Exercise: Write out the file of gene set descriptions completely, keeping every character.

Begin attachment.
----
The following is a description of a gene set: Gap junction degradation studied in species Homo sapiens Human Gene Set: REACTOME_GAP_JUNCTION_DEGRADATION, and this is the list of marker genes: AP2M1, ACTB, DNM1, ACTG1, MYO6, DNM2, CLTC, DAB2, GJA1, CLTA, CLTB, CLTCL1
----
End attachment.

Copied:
The following is a description of a gene set: Gap junction degradation studied in species Homo sapiens Human Gene Set: REACTOME_GAP_JUNCTION_DEGRADATION, and this is the list of marker genes: AP2M1, ACTB, DNM1, ACTG1, MYO6, DNM2, CLTC, DAB2, GJA1, CLTA, CLTB, CLTCL1